Fuel Cell Buses Get $6.6 Million Federal Boost

The federal government has given $6.6 million in funding to Calstart, an alternative-transportation consortium for the development of zero emission fuel cell buses. The funding came from the Federal Transit Administration (FTA) and will go towards regional development efforts around cleaner mass transit options.

sunline

Image via Sunline

Five projects in total are getting support. These are:

– An advanced generation fuel cell bus which integrates a smaller, lighter, and more powerful fuel cell in a full-size transit bus. Built by New Flyer Industries and utilizing a BAE Systems hybrid electric drivetrain, CTTransit will operate the bus in Hartford, CT.

– The San Francisco Municipal Transportation Agency with BAE Systems will integrate and test an enhanced 30 kW Hydrogenics fuel cell to power the auxiliary systems in a lower cost commercial hybrid powertrain.

– Ballard will develop a more robust and affordable fuel cell for integration and testing in a bus operated by SunLine Transit Agency in the Coachella Valley, Calif.

– US Hybrid, a Torrance-based company, will develop and test a high-voltage, high efficiency, converter to power air conditioning systems for hybrid buses. Air conditioning systems are one of the biggest sources of energy consumption beyond the traction system.

– Calstart will conduct an analysis to assess the current market viability of fuel cell buses and provide recommendations on actions to accelerate the growth of the segment.

Nearly 60 percent of all 40-foot transit buses purchased in the United States rely on funding provided by the FTA. To qualify for this funding, buses must meet the agency’s “Buy America” requirements, which require 60 percent American-made components.

The FTA is currently overseeing a national program – the National Fuel Cell Bus Program [PDF] – focused on developing commercially viable fuel cell bus technologies. Calstart is one of three non-profit consortia chosen to manage projects competitively selected under the program.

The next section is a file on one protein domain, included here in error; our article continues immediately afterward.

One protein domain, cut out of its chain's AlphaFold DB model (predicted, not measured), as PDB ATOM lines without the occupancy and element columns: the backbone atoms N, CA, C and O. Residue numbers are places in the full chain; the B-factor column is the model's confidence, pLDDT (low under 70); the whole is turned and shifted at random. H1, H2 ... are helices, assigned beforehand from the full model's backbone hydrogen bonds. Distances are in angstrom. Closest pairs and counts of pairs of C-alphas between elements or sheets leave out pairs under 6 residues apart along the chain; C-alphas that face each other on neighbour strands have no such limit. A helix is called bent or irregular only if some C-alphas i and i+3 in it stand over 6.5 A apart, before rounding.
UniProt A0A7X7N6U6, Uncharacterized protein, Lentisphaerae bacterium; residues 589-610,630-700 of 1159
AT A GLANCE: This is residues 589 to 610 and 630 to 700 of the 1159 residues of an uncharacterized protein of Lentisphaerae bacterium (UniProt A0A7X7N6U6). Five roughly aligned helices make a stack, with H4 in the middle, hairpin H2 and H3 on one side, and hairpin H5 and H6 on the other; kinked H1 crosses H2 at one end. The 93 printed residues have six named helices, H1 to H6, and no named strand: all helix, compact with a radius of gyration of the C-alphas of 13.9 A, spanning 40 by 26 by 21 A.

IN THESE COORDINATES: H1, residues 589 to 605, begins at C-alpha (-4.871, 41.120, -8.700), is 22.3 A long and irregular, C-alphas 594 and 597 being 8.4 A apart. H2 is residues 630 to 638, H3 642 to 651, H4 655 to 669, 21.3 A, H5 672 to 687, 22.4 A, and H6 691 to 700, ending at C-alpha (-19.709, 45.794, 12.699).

They work with bus companies and fuel cell technology firms, acting as a catalyst for the growth of the clean transportation technology industry. One of their partners is BAE Systems, which has been manufacturing hybrid drive propulsion systems for over a decade and has more than 3,500 hybrid buses operating around the world.

Hybrid buses are growing more common in public transport systems around the world and yet many authorities still remain to be convinced. Not least because of the high cost of fuel cells. A 2007 U.S. Department of Transportation study put the fuel cell costs for an entire life cycle at three times that of diesel, CNG or diesel hybrid buses.

“We are extremely pleased with the announcement by Secretary LaHood,” said Calstart President and CEO John Boesel in a statement. “Matched on a 1:1 basis by other sources, these federal grants will play an important role in accelerating the market adoption of zero emission fuel cell buses.”

Paul Willis has been journalist for a decade. Starting out in Northern England, from where he hails, he worked as a reporter on regional papers before graduating to the cut-throat world of London print media. On the way he spent a year as a correspondent in East Africa, writing about election fraud, drought and an Ethiopian version of American Idol. Since moving to America three years ago he has worked as a freelancer, working for CNN.com and major newspapers in Britain, Australia and North America. He writes on subjects as diverse as travel, media ethics and human evolution. He lives in New York where, in spite of the car fumes and the sometimes eccentric driving habits of the yellow cabs, he rides his bike everywhere.

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